Remember the relay has a control side and a load side, the wiper motor is the load. Go ahead and remove the fuse and identify the load side, (pin 87 and 30) the load side is the power to the motor.
Using a jumper wire, connect 87 to 30 momentarily.
If the wipers moved, we know the motor is good and we can move on to the next test. If wiper didn’t move, we’ll suspect the motor has failed. But we’ll need to run a few more checks first. Go ahead and check for power at pin 30, if you don’t have power here, you’ll need to trace the wiring for a fault.
Continuity testing between motor and pin 87 of the relay board and the motor will require access to the motor.
Faulty Control Module
So the motor tested good, now we’ll turn our attention to the control module. The module could be hidden in lots of places and for now, we don’t care where it is because we’ll check its output at the wiper relay. This time we’ll test the control side of the relay circuit.
Many late model cars control relays by sending a ground to the relay, but yours could be different. You can tell which type you have by testing for power at pin 86 with the ignition on and wiper off. The relay board will be marked with the pin id numbers, as will the relay.
If power is present in the relay board at 86 with wipers off, your wiper relay is ground controlled by the control module.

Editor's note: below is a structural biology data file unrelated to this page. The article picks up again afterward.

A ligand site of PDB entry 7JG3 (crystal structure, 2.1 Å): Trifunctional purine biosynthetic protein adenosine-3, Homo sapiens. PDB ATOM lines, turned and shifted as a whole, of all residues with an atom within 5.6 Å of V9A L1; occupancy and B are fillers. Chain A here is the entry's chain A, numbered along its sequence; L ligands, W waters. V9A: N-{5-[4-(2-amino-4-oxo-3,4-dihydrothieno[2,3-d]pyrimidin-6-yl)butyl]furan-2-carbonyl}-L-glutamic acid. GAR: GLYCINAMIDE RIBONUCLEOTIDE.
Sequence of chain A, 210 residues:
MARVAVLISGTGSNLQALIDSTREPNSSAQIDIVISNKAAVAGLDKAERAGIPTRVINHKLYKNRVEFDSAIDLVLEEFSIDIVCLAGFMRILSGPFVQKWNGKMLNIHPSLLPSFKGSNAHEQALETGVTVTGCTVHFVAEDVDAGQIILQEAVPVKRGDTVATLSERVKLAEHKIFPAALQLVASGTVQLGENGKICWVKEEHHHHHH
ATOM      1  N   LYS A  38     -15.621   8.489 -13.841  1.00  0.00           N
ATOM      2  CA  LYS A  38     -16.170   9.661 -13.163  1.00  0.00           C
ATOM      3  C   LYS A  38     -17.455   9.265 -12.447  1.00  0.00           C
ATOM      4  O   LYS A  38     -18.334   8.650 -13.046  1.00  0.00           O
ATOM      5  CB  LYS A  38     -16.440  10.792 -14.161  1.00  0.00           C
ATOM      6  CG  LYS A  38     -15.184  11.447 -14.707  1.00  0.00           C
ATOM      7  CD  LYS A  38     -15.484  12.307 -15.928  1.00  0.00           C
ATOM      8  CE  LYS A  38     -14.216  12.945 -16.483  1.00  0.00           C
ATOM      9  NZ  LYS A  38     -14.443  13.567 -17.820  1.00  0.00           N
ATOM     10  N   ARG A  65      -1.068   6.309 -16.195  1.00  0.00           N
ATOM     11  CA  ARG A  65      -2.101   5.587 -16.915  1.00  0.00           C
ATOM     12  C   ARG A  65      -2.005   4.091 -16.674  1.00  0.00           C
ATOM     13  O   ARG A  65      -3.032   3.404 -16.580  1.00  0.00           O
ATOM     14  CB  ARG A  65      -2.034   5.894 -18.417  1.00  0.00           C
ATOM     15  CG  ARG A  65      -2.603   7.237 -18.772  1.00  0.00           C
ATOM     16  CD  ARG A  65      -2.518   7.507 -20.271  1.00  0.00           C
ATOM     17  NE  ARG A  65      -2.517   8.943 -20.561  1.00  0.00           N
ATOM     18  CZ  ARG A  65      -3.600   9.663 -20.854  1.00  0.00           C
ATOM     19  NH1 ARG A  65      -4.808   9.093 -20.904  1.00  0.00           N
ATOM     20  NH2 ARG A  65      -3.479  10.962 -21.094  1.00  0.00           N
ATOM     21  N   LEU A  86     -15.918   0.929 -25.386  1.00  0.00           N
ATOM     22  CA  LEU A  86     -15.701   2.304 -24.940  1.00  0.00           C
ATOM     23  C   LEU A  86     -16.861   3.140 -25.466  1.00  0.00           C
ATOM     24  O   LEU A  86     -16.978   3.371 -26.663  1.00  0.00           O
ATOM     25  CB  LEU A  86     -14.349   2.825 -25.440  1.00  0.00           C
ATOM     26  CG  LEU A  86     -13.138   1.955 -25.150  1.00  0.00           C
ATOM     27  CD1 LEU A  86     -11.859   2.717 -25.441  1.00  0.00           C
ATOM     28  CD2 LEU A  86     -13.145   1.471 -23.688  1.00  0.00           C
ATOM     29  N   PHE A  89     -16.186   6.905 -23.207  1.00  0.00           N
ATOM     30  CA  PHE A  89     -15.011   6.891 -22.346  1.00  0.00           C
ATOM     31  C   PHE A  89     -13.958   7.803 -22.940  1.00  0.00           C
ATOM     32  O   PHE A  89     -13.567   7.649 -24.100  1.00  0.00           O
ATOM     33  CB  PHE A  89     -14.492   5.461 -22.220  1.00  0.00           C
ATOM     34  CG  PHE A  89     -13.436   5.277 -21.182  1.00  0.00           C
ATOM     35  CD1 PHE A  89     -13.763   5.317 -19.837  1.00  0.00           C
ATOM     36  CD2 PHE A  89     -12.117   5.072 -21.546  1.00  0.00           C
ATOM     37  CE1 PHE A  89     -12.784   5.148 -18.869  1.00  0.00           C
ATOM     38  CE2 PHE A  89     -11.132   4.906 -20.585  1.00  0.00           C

Use a DVOM or test light to probe both sides of the relay while a helper turns on the wipers with the ignition on.
- If no power is found, use an external ground and test for power at 86 with wipers on
- Now swap your test light to a power source. Check board pin 85 for ground with wipers on (test light lights when gets a good ground)
- If your control supply is missing, move on and check the wiper switch out put
- If your power/ground is missing, you’ll need to trace wiring for open
The switch isn’t as easy to access as the relay, the lower steering wheel column will need to be removed to access wiring. However, at this point, the relevant wiring diagram will need to be referenced, without the proper wiring diagram we’ll be shooting in the dark.
The switch likely operates using reference voltage (Logic). To test the output of the switch check for voltage changes as the wiper switch is operated. You will need to disconnect it from the controller before testing.